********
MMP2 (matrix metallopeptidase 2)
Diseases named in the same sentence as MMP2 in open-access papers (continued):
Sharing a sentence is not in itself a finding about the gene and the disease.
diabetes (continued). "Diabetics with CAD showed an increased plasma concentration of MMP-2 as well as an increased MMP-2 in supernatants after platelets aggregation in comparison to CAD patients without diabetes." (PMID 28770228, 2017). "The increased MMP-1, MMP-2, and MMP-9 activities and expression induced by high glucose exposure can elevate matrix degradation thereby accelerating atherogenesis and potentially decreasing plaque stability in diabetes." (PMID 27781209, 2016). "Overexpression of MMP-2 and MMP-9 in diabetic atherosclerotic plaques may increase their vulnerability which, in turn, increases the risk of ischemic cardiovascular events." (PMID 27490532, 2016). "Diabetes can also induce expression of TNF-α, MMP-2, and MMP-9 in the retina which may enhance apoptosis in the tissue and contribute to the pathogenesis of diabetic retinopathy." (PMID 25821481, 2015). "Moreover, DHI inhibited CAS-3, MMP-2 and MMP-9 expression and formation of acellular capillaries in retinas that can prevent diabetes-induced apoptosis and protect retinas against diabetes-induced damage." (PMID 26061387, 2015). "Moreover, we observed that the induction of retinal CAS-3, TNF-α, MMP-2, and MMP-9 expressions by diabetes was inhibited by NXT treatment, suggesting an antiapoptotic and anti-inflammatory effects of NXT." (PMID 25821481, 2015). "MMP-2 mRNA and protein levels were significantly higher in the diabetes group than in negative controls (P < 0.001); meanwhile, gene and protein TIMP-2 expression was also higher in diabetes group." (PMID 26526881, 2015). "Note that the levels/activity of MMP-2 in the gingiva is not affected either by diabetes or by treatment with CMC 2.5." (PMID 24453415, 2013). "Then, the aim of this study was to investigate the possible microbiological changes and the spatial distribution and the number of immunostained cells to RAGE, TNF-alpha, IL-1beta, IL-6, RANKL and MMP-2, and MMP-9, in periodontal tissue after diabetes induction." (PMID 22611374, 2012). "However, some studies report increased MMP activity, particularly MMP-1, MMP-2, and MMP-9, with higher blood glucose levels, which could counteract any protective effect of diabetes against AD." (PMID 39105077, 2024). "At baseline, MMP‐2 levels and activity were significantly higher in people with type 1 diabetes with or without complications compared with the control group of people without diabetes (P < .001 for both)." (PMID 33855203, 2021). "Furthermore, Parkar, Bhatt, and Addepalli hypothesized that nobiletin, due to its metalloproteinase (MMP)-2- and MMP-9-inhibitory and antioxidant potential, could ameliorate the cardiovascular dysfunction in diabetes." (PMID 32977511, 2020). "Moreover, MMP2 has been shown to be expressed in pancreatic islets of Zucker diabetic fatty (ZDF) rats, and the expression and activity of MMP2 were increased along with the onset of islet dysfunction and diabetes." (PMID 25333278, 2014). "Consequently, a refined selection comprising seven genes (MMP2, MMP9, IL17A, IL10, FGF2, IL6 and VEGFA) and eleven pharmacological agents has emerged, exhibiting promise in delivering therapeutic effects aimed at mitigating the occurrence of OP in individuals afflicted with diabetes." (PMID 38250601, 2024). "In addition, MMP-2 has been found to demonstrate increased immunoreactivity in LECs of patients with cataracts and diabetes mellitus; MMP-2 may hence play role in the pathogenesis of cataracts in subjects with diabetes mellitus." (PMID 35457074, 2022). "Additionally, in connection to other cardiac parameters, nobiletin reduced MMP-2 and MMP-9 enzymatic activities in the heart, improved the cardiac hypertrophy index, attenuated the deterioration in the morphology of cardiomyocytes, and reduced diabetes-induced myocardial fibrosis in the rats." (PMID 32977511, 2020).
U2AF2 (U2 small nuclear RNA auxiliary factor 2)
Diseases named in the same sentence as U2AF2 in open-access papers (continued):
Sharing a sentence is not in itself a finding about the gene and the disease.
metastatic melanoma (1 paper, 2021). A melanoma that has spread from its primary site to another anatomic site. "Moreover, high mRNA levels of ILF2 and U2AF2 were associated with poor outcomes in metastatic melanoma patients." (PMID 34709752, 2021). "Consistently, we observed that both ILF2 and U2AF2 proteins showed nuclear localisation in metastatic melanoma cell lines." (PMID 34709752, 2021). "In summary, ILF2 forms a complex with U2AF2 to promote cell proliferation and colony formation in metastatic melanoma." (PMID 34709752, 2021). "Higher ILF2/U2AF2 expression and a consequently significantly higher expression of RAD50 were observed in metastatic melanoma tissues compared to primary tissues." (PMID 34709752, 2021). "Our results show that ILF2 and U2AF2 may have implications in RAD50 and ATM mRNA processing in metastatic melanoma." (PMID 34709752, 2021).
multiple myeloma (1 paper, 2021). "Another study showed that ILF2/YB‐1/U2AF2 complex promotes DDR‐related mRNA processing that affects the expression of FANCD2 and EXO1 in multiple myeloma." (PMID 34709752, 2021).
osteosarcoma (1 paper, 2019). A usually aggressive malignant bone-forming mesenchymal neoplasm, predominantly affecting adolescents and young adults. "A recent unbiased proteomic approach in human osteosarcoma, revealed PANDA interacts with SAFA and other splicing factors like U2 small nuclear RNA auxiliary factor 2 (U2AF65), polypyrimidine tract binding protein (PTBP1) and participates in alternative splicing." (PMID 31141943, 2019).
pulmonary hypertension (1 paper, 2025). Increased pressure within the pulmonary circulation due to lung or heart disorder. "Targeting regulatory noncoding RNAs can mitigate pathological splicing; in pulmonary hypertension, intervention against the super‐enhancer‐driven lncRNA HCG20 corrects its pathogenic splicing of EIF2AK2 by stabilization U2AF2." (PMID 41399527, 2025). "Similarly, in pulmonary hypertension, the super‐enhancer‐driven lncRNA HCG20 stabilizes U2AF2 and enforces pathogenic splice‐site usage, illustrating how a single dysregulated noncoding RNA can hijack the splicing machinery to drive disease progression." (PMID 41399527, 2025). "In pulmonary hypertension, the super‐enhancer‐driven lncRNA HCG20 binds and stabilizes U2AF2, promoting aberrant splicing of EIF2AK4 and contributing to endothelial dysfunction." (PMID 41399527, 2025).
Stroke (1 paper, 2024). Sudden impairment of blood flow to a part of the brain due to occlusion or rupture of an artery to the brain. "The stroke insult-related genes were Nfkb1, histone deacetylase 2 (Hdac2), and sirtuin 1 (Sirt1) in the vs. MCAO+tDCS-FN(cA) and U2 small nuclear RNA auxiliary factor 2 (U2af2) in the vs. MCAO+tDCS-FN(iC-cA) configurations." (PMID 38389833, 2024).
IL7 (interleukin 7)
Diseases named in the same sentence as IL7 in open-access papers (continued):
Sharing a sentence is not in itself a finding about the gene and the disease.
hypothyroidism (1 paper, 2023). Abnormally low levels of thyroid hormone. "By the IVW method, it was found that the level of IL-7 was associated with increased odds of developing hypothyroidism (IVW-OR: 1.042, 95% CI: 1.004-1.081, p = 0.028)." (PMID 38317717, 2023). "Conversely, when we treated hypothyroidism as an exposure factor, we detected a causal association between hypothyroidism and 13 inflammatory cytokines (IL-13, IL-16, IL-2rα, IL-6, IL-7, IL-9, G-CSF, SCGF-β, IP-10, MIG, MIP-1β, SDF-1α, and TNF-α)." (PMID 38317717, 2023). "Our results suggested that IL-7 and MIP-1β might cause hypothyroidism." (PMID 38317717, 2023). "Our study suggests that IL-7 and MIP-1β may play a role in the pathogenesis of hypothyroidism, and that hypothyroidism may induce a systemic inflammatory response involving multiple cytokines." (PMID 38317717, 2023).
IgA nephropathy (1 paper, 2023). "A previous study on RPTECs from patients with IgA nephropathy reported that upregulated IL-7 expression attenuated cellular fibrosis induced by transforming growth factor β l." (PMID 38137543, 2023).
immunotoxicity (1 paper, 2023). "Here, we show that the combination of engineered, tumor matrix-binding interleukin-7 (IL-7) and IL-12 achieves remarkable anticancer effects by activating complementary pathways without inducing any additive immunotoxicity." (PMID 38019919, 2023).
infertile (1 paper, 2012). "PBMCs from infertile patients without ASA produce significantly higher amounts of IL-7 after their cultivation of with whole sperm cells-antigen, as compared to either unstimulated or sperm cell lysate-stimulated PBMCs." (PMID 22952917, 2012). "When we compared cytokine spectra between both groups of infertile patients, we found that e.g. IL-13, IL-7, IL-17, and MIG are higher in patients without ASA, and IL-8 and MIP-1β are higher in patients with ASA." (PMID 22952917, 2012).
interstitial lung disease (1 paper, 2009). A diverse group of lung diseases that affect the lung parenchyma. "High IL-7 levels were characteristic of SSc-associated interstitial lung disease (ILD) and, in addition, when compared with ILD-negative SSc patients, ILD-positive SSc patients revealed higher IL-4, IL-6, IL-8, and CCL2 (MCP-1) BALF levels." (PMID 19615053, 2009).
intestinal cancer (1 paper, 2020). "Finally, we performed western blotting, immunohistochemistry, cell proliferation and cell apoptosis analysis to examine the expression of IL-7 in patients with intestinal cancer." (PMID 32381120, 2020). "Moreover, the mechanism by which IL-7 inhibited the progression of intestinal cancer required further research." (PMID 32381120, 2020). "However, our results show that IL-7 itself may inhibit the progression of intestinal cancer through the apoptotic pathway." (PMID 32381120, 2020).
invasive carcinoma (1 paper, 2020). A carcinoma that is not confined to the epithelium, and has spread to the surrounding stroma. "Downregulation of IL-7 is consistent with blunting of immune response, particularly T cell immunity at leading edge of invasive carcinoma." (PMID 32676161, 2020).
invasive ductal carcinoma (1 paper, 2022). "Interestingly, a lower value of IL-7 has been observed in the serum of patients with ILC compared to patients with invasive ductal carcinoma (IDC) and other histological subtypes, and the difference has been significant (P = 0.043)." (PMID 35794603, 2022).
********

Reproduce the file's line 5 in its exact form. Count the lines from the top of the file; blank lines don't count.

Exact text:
U2AF2 (U2 small nuclear RNA auxiliary factor 2)